WMT has put the lid on monthly sales reporting as of today.  Initial read could be negative, but in reality it's probably for the best.  With WMT pulling the plug, what's the incentive for everyone that competes with Wal*Mart to give out numbers? Yeah, there will be many specialty apparel retailers that will always need to report numbers in order to mitigate massive volatility at the end of the quarter and to facilitate conversations with investors intra-quarter by placating disclosure rules.  But for the most part, the vaunted 'same store sales day' just fell a couple notches on the market's event calendar.

 

From WMT's Press Release 

"At the start of this fiscal year, Wal-Mart revised its approach to providing guidance for sales. We went from providing guidance for monthly sales to forecasting a guidance range for our U.S. businesses for the full 13-week period," said Tom Schoewe, executive vice president and chief financial officer for Wal-Mart Stores, Inc. "Moving forward, we will no longer report monthly sales. We will provide comparable store sales results on a 13-week basis, along with guidance for the upcoming 13-week period. And, we will release this information during our scheduled quarterly earnings calls.


Beta Shifting - Down

"Chasing Performance is like driving while looking into a rear view mirror."
-Andrew Barber
 
Over the past week, a number of our Research Edge Macro musings have suggested that the data points being released on housing and jobs is like looking into the rear view mirror.  If you are just waking up to the good news today, after a +36% move in the SP500, it's already over. 
 
We are now preparing for the next 3-month move, not reacting to what is being released today.  In the halls of Research Edge, this Friday has become a pivotal day as it culminates the consensus thinking on three macro data points.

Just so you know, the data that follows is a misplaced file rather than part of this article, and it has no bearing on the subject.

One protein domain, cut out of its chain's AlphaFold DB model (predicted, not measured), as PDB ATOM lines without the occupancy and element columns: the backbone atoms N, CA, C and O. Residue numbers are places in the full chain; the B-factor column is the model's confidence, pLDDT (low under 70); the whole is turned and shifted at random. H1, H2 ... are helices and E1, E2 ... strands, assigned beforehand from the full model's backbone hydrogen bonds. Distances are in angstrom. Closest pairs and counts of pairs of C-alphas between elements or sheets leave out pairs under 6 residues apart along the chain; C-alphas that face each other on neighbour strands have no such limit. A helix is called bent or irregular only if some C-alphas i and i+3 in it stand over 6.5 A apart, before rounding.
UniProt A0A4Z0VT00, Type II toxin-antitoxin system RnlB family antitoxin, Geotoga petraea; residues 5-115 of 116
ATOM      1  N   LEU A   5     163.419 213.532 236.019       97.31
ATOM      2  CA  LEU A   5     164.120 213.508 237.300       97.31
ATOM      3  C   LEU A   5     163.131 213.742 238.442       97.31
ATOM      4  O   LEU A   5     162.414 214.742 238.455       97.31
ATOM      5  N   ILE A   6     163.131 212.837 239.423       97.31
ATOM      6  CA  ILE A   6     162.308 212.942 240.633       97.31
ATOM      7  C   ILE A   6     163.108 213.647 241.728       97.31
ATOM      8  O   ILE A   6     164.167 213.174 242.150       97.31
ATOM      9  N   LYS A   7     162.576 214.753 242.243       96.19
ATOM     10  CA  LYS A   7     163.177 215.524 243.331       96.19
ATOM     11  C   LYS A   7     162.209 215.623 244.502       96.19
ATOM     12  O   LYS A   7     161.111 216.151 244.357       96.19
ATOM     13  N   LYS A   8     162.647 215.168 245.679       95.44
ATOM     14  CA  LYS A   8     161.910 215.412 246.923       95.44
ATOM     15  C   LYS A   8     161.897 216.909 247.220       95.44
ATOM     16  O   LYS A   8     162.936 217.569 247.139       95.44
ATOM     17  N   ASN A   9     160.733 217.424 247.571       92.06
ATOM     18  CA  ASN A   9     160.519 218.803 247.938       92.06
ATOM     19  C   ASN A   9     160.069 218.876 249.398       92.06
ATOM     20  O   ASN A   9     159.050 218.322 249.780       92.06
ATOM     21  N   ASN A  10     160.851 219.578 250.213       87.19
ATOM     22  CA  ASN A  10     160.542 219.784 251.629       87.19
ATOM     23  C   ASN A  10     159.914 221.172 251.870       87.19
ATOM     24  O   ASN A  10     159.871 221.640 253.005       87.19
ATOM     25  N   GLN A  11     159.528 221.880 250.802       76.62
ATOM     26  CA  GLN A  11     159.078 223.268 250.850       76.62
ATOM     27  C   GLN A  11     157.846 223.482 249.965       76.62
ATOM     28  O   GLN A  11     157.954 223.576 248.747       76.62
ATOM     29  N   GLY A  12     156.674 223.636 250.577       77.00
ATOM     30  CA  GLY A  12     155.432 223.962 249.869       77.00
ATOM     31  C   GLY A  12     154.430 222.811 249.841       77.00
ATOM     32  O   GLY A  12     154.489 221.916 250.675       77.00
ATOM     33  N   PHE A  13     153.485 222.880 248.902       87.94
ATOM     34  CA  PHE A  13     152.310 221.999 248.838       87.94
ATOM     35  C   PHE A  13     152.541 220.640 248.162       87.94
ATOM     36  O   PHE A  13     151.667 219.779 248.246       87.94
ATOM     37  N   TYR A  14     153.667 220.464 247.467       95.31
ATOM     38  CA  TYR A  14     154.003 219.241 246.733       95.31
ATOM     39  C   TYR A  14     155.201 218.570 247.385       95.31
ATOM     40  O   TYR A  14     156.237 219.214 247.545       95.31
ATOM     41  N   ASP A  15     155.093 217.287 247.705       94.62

Two of the data points: retail sales and the results of the stress tests, will be out shortly.  The odds are that we will hear from the nation's retail companies that April same store sales benefited from the Easter shift, warmer weather and a bounce in consumer confidence.  In addition, we will get the official stress test results, most of which have been leaked to the market any way.  With the Financials (XLF) being the best performing sector over the past month, up 22%, is it any surprise that that we will see anything but a "reassuring"?
     
The third key data point is tomorrow's monthly jobs report.  Any potential concerns about Friday's jobs report evaporated when the ADP employment report was released yesterday.  This set a clear positive tone for the market yesterday and looks to me like more than a few people were chasing performance.
 
The "good news" has propelled the S&P 500 to 919 and prompted us to take the proactive step as risk managers to lower the beta of our virtual portfolio.  Yesterday, we sold some of our high beta, small illiquid small caps companies and on May 5th we bought gold and select Healthcare companies as part of this safety trade.  Right now the Research Edge quantitative models suggest that the market could selloff to 881 if good news isn't as good news gets anymore.